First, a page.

• C. H. Sandholt and K. H. Allin contributed equally to this article.

Abstract

Objective

Genome-wide association studies have identified genetic variants associating with BMI, however, it is un-clarified whether the same variants also influence body weight fluctuations.

Methods

Among 3,982 adult individuals that attended both a baseline and a five-year follow-up examination in the Danish Inter99 intervention study, a genetic risk score (GRS) was constructed based on 30 BMI variants to address whether it is associated with body weight changes. Moreover, it was examined whether the effect of lifestyle changes was modulated by the GRS.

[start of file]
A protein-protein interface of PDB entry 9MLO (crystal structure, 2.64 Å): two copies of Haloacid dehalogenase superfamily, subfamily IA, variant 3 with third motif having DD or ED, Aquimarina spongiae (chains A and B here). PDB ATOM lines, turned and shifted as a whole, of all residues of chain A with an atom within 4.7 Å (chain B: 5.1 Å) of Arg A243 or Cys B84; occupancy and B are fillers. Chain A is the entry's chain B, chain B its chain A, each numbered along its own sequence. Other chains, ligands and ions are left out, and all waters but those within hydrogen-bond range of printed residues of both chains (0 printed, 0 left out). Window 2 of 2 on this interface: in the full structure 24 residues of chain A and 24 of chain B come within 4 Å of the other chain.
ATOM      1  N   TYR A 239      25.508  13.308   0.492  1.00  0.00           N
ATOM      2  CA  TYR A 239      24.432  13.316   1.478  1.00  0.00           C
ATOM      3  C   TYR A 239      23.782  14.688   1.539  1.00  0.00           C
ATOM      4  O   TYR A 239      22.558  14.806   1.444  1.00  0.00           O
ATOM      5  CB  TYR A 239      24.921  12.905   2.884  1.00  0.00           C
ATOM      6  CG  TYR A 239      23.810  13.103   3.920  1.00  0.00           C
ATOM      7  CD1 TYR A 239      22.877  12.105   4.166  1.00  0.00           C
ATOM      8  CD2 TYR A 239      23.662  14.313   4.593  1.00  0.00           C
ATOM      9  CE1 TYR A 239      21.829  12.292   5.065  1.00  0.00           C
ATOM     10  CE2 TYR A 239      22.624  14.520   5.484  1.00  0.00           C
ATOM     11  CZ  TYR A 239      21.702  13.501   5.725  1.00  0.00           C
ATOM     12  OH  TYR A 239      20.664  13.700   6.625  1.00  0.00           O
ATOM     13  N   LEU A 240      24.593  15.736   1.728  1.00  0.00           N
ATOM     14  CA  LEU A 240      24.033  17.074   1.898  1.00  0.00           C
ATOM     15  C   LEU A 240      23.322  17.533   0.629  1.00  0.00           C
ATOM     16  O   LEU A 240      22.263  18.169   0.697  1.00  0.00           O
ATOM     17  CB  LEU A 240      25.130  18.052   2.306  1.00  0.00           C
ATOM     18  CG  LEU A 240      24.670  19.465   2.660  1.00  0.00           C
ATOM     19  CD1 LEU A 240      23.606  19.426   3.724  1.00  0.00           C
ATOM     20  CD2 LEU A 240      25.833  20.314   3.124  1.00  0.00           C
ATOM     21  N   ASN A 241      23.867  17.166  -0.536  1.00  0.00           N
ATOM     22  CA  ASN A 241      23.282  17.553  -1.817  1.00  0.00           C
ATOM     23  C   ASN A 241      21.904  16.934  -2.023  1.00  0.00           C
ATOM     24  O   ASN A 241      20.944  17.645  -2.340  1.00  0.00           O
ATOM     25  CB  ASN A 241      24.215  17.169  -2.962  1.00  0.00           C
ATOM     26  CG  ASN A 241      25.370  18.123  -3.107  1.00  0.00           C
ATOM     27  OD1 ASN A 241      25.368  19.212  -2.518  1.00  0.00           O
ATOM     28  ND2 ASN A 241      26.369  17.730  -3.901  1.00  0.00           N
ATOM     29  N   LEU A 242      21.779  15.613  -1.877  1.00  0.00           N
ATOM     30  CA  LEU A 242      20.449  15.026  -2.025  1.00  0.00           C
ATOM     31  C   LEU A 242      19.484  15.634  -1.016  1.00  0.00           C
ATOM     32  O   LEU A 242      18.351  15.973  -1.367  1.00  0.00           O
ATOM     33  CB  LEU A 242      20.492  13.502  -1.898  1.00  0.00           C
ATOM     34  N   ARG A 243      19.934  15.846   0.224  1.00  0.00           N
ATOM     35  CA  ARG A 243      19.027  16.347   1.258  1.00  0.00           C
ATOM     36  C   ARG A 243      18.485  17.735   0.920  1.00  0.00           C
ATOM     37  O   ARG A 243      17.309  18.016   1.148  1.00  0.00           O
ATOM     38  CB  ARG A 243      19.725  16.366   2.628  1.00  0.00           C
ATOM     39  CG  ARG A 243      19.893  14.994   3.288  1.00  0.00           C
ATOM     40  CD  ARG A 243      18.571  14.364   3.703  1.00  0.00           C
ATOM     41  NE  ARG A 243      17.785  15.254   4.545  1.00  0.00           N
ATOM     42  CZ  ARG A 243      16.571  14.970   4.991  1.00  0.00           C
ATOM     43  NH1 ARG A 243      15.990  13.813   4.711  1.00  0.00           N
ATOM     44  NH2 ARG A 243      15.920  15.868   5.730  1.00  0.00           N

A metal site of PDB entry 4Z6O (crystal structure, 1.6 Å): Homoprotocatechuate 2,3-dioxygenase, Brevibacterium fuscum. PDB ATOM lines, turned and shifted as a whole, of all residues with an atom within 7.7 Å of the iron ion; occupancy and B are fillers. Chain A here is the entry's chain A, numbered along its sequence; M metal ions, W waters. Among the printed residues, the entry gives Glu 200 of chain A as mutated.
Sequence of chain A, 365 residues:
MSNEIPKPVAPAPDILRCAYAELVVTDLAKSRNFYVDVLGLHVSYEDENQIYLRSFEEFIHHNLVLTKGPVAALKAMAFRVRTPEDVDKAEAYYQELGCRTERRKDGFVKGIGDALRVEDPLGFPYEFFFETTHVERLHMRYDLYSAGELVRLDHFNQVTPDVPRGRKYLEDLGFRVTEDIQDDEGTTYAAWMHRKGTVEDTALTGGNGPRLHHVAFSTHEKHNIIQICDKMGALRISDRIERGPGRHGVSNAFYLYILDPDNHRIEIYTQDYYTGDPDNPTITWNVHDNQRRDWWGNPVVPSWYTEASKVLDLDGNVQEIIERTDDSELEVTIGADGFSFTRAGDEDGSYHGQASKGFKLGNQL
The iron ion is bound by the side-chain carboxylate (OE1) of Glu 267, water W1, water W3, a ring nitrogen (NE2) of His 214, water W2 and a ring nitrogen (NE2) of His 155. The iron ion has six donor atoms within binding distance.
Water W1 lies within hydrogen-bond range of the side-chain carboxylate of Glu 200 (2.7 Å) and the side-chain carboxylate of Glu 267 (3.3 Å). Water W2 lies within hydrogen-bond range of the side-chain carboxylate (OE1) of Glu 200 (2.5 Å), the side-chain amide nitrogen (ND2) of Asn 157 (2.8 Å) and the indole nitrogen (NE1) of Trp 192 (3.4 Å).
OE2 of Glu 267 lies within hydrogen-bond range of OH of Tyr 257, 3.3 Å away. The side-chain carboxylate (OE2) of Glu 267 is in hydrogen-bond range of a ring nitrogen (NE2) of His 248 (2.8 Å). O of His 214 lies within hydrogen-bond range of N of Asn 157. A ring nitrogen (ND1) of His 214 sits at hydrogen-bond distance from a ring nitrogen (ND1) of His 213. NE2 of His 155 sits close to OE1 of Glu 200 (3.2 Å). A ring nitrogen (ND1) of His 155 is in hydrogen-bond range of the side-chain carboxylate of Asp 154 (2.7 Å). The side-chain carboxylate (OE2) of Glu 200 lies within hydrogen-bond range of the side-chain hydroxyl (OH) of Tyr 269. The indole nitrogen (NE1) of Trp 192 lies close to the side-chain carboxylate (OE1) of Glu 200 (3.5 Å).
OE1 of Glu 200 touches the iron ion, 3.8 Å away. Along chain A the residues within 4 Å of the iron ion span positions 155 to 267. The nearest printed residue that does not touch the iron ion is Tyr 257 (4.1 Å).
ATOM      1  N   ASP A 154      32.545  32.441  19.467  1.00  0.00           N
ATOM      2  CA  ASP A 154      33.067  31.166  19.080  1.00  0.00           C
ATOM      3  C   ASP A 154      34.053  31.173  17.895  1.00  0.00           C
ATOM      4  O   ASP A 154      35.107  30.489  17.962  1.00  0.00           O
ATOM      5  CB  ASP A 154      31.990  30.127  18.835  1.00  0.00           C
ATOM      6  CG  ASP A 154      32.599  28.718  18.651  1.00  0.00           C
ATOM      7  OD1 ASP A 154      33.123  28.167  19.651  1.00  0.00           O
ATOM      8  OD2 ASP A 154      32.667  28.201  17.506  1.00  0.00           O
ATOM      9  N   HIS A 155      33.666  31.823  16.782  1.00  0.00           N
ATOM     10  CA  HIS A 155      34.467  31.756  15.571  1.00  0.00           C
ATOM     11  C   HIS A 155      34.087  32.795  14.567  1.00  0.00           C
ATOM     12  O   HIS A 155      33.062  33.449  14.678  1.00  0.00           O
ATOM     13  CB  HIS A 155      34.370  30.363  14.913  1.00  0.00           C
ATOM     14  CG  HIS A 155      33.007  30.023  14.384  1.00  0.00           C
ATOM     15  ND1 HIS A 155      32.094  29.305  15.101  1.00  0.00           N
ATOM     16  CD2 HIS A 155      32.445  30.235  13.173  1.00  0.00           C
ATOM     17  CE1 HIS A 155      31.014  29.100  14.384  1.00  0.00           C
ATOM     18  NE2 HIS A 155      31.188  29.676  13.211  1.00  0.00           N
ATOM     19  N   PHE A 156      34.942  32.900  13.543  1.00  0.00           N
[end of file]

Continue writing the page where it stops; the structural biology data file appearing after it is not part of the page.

Results

The GRS associated strongly with baseline body weight, with a per risk allele increase of 0.45 (0.33-0.58) kg (P = 2.7 × 10−12), corresponding to a body weight difference of 3.41 (2.21-4.60) kg comparing the highest (≥ 30 risk alleles) and lowest (≤ 26 risk alleles) risk allele tertile. No association was observed with changes in body weight during the five years. Changes in lifestyle, including physical activity, diet and smoking habits associated strongly with body weight changes, however, no interactions with the GRS was observed.

Conclusion

The GRS associated with body weight cross-sectionally, but not with changes over a five-year period. Body weight changes were influenced by lifestyle changes, however, independently of the GRS.

Introduction